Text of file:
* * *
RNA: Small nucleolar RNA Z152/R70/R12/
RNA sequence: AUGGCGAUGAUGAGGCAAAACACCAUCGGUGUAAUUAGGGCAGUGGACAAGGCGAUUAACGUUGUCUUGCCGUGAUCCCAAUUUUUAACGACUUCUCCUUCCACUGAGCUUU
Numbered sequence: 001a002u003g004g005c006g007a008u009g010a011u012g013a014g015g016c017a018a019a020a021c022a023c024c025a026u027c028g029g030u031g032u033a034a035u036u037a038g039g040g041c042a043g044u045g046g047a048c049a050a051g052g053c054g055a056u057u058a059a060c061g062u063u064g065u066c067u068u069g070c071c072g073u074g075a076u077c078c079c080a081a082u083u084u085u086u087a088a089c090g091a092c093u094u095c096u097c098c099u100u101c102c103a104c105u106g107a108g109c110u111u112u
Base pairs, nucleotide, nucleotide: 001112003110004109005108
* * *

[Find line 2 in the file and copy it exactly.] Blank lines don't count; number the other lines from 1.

RNA sequence: AUGGCGAUGAUGAGGCAAAACACCAUCGGUGUAAUUAGGGCAGUGGACAAGGCGAUUAACGUUGUCUUGCCGUGAUCCCAAUUUUUAACGACUUCUCCUUCCACUGAGCUUU